For this novel method of adenoviral mediated transduction to bring about the trans-differentiation of MSCs in an efficient manner, the MSCs phenotype was partially verified, utilizing flow cytometry prior to examining the transduction efficiency. These two factors are important to discuss together since the transduction of MSCs and partially differentiated MSCs, known as mesenchymal progenitor cells (MPC), differ due the expression of the coxsackievirus and adenovirus receptor (CAR) [25]. CAR, which is the principle route for adenovirus transduction, is expressed at a high level on MSCs while the expression of CAR is expressed at a low level on MPCs [25,26]. Transduction efficiencies of 90.35% were observed in the MSCs within this study, which are not routinely observed in transduction of cell types that express low levels of CAR, such as MPCs. Further this level of transduction efficiency has been observed in human MSCs, which can also be directly impacted by the blockade of CAR [26]. The flow cytometry assay utilized antibodies accepted as a general marker screening panel. Our population sample of MSCs was 99.7% positive for the protein CD90, which is noteworthy, since it demonstrates a homogeneous population of cells expressing an accepted MSC marker [27]. These factors shown by transduction efficiency and flow cytometry, together, indicate that the cell type that we successfully modified in our study was more likely MSCs rather than the semi-differentiated MPCs.

MSCs have been shown to express TH and NURR1, suggesting that some expression of NURR1, and downstream targets of the NURR1, should be observed without transduction [28,29]. Despite this expression we still would expect to see significant upregulation in these genes evidenced by RT-PCR. As previously mentioned, Nurr1 was indeed significantly upregulated in differentiated cells compared to undifferentiated control MSCs. We also observed NURR1 labeling with Western blot and within the nucleus of transduced cells that coexpressed GFP. Based on the results of NURR1 expression, we would expect to see up-regulation of the down-stream targets of the TF, such as TH. TH is a target of the NURR1 TF within the rat species rattus norvegicus, and functions by binding to promoter region of the TH gene and eliciting transcription [22,23]. We also observed a significant fold increase (upregulation) in TH, along with up-regulation of additional TFs that target TH indirectly and directly (such as FoxA2, and Pitx3) [30-32], which is indicative of active NURR1, and possible DA neuron-like cellular phenotype. Similar results were also observed by Tondreau and colleagues, upon neuronal induction [28]. Therefore taken together the RT-PCR results and ICC immunocytochemistry results thus far indicate a potential DA neuron-like cellular phenotype.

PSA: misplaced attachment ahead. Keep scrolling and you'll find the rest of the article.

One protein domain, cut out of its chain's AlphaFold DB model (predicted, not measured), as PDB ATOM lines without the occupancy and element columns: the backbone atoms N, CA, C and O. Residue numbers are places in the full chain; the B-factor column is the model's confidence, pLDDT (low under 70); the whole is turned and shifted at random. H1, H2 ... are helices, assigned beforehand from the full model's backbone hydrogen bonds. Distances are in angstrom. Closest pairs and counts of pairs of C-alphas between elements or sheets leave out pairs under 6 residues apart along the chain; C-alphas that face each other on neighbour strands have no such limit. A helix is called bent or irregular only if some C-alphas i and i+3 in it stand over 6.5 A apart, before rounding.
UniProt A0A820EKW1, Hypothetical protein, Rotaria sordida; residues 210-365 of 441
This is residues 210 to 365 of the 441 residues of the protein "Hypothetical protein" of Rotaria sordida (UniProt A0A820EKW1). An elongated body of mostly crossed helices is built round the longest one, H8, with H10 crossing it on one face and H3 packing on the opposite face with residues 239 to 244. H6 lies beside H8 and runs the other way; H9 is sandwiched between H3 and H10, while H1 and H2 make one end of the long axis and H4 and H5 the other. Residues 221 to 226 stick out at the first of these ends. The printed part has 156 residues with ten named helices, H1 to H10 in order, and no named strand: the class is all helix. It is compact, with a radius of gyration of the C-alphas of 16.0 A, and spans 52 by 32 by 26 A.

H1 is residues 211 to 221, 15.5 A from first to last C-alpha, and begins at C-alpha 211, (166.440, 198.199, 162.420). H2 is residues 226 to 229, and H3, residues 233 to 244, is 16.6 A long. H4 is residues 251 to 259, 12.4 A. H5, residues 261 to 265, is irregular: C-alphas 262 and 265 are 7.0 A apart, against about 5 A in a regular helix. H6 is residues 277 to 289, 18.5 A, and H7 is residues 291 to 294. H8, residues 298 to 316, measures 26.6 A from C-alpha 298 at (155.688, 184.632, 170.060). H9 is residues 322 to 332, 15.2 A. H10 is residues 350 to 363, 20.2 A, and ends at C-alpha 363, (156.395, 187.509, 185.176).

The argument that the cells in this study are terminally differentiating toward a DA neuron-like cellular phenotype is further supported by the mRNA expression of FoxA2 and Pitx3, which were significantly up-regulated at day 5, compared to controls. FOXA2 has been found to be necessary for the survival of DA neurons, most likely through transcription activation of Pitx3 and Nurr1 [33,34]. None of the transcription factors that were transduced (Ascl1, Lmx1a, and Nurr1) directly up-regulate FoxA2. However SHH, which up-regulates FoxA2, has been shown to be indirectly upregulated by ASCL1 [35-37]. Further Pitx3 has been found to be up-regulated by GDNF, which in turn upregulates BDNF [38]. Trzaska and colleagues (2009), as well as Peng and colleagues (2011), have shown that BDNF increases DA neuronal cell survival and in fact helps to finalize neuronal status promoting expected calcium-dependent release from neurons [12,38]. In fact, Trzaska and colleagues have shown that BDNF increases the amplitude of action potentials expressed by DA neurons that were derived from MSCs, along with the more neuronal Ca2+-dependent) status of release, illustrating that the expression of NURR1, FOXA2, and PITX3, alone will not bring about mature DA neurons through differentiation or trans-differentiation in the absence of BDNF.